« Reply #8 on: November 08, 2012, 06:47:24 PM »
The mention of being assaulted has a bit of a different spin on it as the very rural area where I do many workouts and my long run has had numerous  day time burgularies in the last month.  Normally I do not worry at all about strangers but I do think it might be a rather tight spot to surprise these rather bold burglars by running by as they carry the TV and computer out of someone's house.  Esp if it was a friend or relative's house in the area.  I guess my only option would be a cross country escape if pursued.  They can follow me on the road with a car but I highly doubt it that they will hoof it across the cornfield and marsh.  Ironic is that my downfall would be the high visibility of most of my running shirts. 

I have been curious if I have came up as a person of interest in police reports as the last house robbed is right near where I usually take a short walk break between tempo intervals.  I guess I don't look too suspicious though as I don't normally take my TV for a run.

Offline ksrunner

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Re: Being visible
« Reply #9 on: November 09, 2012, 09:30:11 AM »
Charlene, I live in a similarly rural area and have had similar thoughts on a run. I've wondered if the van coming out of some driveway was the owner's van or perhaps someone who shouldn't have been there. That was on a  long run, so I was not as familiar with those houses as with the ones closer to home. We have a couple of friends who have had items stolen (horse tack and a large six-wheeler). The people who stole the horse tack were caught after our friend spotted her items on craigslist.com.

Have you ever encountered loose livestock? A few times, I've stopped to tell people that their cows or horses were out. In one case, I found a lone horse wearing a halter standing in the road on the other side of the fence from some other horses. I walked/jogged with that horse for about 3/4 of a mile until I met a woman who was walking out of her driveway to look for it.

Recently, our farrier found a lost steer wandering along the road. He spent hours trying to track down the owner. He contacted all of the nearby farms and no one was missing a steer. So, he and his dad took the steer to the butcher and filled their freezer.
We run, not because we think it is doing us good, but because we enjoy it and cannot help ourselves.
   - Sir Roger Bannister, former athlete

Offline Charlene

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Re: Being visible
« Reply #10 on: November 09, 2012, 05:44:01 PM »
Ksrunner,  I have not chased loose cattle since I lived back on the farm.  After my grandfather passed on they did seem not to get out anymore.  I guess Dad was right when he blamed Grandpa for leaving the gate open.  I have never encountered any on a run but about 10-12 head were loose in the area the entire winter a few years ago.  They were sighted on both my father and Grandpa's farms even though the farm they escaped from was 8 miles away.  They really got around that winter.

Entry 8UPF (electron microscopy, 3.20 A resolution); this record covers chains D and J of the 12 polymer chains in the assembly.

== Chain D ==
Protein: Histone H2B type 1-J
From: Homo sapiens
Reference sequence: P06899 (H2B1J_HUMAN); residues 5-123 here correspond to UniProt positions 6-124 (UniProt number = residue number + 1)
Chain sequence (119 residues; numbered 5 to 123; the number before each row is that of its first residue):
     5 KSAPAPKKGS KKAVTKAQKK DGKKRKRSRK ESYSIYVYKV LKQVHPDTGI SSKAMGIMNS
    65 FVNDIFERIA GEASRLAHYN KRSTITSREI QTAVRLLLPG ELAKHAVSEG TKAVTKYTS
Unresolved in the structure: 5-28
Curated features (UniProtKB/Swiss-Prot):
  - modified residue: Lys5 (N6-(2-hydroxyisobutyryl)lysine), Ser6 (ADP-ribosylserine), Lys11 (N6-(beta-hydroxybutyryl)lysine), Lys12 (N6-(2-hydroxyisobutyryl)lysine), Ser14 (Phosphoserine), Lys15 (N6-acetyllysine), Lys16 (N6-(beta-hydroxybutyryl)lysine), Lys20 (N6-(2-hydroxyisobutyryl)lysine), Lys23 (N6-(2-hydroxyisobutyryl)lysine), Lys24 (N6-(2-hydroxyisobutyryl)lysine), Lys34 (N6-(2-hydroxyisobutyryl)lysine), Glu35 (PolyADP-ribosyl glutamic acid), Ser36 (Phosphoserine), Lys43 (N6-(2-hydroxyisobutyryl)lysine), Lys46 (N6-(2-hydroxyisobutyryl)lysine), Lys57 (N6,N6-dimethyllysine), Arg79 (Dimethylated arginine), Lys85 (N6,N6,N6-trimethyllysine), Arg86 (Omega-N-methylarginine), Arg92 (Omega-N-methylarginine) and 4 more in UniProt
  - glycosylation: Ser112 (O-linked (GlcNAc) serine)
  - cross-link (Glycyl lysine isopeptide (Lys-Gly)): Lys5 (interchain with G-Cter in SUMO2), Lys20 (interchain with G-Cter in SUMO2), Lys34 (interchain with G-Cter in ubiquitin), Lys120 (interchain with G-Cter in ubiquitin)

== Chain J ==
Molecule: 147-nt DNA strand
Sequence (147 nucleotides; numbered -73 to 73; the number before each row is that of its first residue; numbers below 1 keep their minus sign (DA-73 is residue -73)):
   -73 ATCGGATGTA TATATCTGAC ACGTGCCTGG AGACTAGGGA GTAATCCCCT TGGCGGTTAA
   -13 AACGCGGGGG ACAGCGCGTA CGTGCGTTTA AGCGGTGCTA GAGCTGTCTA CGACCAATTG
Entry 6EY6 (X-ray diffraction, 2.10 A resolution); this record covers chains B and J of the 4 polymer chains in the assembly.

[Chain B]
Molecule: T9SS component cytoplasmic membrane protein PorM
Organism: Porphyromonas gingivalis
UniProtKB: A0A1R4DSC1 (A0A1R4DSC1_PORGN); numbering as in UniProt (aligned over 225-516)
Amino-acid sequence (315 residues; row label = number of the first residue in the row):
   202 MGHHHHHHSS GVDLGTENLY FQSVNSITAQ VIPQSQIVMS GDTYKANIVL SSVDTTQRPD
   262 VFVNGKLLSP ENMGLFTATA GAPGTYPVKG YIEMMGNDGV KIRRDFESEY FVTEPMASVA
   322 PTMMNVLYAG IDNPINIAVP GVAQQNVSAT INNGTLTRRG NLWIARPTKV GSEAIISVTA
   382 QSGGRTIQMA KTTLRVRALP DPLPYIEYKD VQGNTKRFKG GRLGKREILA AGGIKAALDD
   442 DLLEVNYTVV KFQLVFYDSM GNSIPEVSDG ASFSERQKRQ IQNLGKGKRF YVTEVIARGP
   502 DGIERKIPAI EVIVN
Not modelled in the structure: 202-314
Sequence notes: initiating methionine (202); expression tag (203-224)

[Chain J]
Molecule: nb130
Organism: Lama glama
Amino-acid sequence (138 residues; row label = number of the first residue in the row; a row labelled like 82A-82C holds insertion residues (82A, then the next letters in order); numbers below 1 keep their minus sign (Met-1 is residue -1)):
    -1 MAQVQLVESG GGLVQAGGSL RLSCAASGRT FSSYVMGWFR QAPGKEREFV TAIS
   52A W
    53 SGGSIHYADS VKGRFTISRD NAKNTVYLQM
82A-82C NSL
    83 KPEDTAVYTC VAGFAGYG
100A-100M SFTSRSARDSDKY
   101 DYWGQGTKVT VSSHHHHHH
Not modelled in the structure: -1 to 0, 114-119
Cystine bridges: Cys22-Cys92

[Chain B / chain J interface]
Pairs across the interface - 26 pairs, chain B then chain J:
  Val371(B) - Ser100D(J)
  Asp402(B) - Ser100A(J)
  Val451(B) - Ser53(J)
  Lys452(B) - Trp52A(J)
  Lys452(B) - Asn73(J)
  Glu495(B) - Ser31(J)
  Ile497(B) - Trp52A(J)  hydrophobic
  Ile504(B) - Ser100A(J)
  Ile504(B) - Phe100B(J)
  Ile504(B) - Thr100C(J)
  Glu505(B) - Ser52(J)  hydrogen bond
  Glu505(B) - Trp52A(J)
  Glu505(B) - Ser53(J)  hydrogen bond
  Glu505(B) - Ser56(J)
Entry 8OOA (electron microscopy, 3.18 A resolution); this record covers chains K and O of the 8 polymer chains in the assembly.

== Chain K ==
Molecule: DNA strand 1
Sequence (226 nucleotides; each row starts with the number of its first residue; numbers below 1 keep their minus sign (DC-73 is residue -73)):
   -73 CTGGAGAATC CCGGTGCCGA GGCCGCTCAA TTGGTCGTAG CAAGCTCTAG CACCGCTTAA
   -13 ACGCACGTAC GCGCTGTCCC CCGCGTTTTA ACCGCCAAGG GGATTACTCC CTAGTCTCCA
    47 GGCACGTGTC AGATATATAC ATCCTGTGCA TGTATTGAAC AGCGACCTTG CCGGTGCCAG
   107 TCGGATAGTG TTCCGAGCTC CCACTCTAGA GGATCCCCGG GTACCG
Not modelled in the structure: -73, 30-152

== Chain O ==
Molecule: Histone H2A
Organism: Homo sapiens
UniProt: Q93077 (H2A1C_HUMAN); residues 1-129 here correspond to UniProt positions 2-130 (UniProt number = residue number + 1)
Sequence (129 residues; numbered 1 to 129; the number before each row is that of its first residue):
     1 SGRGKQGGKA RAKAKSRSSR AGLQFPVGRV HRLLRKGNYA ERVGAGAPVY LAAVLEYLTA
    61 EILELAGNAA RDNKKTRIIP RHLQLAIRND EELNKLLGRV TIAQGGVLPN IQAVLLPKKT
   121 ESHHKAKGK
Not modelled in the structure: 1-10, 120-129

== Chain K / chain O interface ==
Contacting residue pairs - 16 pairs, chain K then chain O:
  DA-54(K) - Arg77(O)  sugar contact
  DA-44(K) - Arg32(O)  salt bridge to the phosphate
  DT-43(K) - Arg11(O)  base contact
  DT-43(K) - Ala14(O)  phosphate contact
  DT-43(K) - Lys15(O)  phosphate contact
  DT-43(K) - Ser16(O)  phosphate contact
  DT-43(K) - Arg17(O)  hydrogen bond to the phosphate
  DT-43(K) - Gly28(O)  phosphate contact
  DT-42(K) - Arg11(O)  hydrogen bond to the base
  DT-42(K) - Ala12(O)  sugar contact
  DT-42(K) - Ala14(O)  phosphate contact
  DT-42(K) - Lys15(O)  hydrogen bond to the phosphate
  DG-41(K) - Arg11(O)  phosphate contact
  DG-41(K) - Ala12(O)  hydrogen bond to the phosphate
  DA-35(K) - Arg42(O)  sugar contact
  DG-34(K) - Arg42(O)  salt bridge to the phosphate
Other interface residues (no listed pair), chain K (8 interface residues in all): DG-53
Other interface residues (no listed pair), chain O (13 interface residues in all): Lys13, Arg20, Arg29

Nice of you to return the horse and give the heads up about the livestock. I am sure that the farmers appreciated it.  We do not always know it but the people that we regularly run by do watch out for us.  Many people feel like they know me as they see me run by so often.  This does lead to very awkward conversations in the grocery store and once at a stop light.

 I have returned quite a few little dogs that I thought were in danger as I suspected that they escaped the house without their owner's knowledge.    Some of these I have rescued out of traffic on the busy hwy going through town.  Of course, if the dog starts chasing me with their owner on the lawn making a way too feeble attempt to stop or retrieve their dog, I just run faster :)

Offline Charlene

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Re: Being visible
« Reply #11 on: November 09, 2012, 07:06:38 PM »
As for the visibility clothing I recieved this e-mail from Saucony today;  We here at Saucony are working to improve the wear test program for our apparel items. Part of improving the apparel wear testing is ensuring that we recruit a group of wear testers who not only wear the correct test size and run a whole heck of a lot, but who also “know” running, running culture AND have proven themselves reliable and thoughtful testers in the past.  That’s where you come in! You guys are my best footwear wear testers. And now I want to invite you to be a part of the apparel testing program.

I have tested 4 pairs of shoes so far so I am excited to test apparel too.  The survey I took with regard to  this made it sound as if I will be testing  winter and high visibility wear.  I love it that companies are willing to make high performance gear rather than just market to the larger fitness market that buys according to style rather than function.